Mr O’Kane added: "The other farmer Mr Baker then attended and could see one of the dogs running towards a lamb and cornering it against the wall. He fired two warning shots over the dog's head in the hope that it would stop the attack but the warning shots had no effect and the only option to Mr Baker was to shoot the dog. There were two shots in quick succession and the dog died instantaneously.

"One of the males who was at the scene was able to capture the other dog but it was continuing to try and break free from that male's grasp. Mr Baker was concerned that the dog would break free and attack not only livestock but possibly the people in attendance also so he took the decision that there was no alternative unfortunately to shoot that dog also.

"He confirms the distress that was caused to him by having no alternative to dispatch both dogs in the fashion that he did. There were a number of ewes and lambs that were killed as a result of the incident, six lambs and nine ewes. Five of those ewes needed to be put down by Mr Baker due to the level of injury that they sustained during the attack.

''That compounded the distress to Mr Baker who was not only forced to deal with the dogs, but he had to survey the field to dispatch sheep also.

"Mr Ford was also caused a great deal of distress. He prides himself in looking after livestock to the highest possible standard. To see them being attacked was a very distressing situation for him. Fifteen animals were killed as the result of the defendant’s failure to manage her dogs whilst out for a walk.''

In mitigation Blake's lawyer Isabel Thomas said: "She has always expressed her shock and horror at the way that two dogs behaved. When interviewed by police she said if the dogs had behaved in such a way then the farmers did the right thing.

"She never foresaw her dogs behave in such a way and never expected them to do so. She has owned dogs for many years and she has always ensured that her dogs are well trained. She is extremely sorry for what the farmer in this case has had to go through.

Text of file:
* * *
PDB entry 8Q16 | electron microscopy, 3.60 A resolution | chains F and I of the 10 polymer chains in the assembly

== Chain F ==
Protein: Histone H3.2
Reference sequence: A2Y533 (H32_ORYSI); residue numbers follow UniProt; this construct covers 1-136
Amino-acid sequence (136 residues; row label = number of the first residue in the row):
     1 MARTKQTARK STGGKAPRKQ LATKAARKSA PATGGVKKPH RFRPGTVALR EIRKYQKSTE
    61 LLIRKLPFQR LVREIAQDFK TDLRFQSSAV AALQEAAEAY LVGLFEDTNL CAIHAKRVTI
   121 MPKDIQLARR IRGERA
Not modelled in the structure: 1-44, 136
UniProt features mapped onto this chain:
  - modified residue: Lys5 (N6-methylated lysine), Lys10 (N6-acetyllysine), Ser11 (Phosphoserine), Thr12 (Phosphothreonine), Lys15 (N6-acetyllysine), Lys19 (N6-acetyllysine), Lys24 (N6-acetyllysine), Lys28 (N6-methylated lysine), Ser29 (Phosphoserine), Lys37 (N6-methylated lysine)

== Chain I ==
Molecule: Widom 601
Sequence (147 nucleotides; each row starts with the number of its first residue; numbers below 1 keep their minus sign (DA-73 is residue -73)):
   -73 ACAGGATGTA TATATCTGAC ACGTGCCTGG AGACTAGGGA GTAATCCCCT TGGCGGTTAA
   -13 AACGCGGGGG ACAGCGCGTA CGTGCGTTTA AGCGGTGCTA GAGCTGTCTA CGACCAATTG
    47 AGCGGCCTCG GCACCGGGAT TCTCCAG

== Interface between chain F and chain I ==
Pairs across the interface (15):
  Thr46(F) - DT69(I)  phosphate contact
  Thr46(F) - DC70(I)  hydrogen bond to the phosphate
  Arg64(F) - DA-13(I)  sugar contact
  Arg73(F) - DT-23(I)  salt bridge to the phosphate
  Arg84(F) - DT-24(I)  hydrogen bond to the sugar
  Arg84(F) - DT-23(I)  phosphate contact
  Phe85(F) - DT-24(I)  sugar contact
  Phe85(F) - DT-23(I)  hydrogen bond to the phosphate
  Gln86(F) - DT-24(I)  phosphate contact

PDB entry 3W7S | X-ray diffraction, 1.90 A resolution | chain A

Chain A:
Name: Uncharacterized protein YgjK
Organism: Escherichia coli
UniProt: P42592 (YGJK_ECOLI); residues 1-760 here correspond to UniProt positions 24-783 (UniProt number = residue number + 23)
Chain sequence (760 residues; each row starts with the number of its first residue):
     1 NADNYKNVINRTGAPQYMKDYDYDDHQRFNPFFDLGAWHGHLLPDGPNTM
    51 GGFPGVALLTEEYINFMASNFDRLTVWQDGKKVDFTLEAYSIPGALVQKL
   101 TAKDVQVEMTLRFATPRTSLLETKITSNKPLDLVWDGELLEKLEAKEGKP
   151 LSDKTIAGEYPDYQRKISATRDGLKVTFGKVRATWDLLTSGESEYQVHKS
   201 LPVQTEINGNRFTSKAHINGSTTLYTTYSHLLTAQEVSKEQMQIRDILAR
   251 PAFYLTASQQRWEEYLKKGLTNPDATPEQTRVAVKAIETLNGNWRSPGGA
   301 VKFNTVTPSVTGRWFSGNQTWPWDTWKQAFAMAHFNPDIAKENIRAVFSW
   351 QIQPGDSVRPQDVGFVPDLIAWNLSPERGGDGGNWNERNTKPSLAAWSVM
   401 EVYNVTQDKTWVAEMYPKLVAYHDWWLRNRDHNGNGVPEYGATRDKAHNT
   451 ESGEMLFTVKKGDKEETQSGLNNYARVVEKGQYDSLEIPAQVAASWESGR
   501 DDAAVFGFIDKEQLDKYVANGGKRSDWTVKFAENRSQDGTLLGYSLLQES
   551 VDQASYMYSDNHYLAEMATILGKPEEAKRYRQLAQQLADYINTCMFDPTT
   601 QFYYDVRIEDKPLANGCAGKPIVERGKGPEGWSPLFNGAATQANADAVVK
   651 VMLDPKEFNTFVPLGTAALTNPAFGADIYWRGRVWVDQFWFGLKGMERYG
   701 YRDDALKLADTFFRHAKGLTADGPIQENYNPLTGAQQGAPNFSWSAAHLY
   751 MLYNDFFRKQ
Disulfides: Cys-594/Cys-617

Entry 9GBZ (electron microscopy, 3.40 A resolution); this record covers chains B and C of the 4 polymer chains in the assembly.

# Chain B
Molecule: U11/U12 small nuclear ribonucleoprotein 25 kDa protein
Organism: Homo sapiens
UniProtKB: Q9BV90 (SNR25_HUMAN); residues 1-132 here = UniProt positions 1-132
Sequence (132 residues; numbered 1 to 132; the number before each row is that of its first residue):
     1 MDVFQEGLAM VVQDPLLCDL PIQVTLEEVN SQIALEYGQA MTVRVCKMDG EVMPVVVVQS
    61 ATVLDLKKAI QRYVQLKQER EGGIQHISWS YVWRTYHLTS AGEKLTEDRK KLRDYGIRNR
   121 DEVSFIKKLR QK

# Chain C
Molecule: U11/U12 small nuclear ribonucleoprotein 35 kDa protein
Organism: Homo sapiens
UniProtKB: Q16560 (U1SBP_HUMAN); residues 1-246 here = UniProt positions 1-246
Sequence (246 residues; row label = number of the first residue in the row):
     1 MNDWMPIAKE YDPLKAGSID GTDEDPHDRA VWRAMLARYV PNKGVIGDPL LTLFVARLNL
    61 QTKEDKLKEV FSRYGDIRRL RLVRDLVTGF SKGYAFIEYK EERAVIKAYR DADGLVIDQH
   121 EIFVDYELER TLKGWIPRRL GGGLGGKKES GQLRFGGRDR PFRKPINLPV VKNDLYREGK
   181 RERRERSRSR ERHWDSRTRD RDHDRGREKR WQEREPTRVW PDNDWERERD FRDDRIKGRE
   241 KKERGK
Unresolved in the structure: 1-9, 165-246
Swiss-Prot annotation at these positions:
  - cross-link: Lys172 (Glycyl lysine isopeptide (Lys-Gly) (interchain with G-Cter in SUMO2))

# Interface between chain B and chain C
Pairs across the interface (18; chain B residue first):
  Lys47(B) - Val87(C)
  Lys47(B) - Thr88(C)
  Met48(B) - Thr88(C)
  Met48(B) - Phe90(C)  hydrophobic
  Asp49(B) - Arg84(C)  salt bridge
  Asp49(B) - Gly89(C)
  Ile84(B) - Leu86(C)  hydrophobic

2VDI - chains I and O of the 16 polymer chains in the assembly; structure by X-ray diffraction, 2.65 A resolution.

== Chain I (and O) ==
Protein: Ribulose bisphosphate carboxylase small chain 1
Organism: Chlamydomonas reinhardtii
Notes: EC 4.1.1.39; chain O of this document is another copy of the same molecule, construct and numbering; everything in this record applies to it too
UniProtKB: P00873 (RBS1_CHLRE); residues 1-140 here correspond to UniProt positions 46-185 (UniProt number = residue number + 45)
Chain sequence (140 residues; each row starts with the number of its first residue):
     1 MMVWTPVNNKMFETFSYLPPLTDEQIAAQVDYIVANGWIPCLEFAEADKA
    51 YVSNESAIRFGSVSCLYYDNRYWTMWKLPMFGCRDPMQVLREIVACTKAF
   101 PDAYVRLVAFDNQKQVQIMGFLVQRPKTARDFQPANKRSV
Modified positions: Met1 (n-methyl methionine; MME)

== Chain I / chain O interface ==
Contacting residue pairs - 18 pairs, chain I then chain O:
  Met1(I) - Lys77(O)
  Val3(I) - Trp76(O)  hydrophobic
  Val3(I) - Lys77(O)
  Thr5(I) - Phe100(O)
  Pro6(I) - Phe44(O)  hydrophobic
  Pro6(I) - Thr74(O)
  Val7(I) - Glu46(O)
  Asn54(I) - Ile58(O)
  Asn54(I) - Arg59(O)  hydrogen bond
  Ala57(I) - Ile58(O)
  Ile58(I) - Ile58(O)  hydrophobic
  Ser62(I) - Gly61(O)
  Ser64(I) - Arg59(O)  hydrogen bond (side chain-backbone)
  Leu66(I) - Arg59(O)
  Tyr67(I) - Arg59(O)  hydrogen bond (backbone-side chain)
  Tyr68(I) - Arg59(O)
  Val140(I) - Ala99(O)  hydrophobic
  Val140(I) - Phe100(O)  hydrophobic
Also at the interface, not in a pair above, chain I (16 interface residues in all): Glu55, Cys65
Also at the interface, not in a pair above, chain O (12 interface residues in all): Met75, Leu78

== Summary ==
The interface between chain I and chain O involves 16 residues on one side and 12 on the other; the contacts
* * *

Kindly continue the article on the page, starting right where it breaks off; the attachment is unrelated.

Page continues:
"Like him, she is devastated that harm has come to any animal. She continues to express her apologies and sincere remorse for what the farmer had to go through. She is a responsible dog owner and she has taken pride in the way that she looks after her animals. The third dog is with her partner and she has no dogs now.''

Sentencing Blake, District Judge Jack McGarva told her: "I speak as someone who loves dogs and wildlife when I say this whole thing is tragic.

"The picture of nine ewes, mother sheep, and six lambs, dying in horrific circumstances is very distressing. But also the two dogs which you must have loved and cherished were dispatched as well. It is an awful situation.

"The dogs must have been off the lead or slipped their leads but when you have got a large powerful dog, 30 kilograms each, there is a very strong responsibility on you as the keeper to make sure that it is under control at all times. It requires particular vigilance.

"I own springer spaniels, they are not as big but they can also cause a lot of damage to sheep. They can run after them and sheep can be killed from heart attacks just from the shock. When walking in the countryside you have to be extra vigilant and it is your responsibility when you take dogs out that they are under control.

"We do not know why the dogs ceased to be under your control but this awful incident occurred and I found it particularly stressful to read about it for everybody's sake and that includes you. I just hope that the whole incident has been a kind of real warning to make you realise what dogs are capable of. We all heard and know that dogs can act in an unexpected way."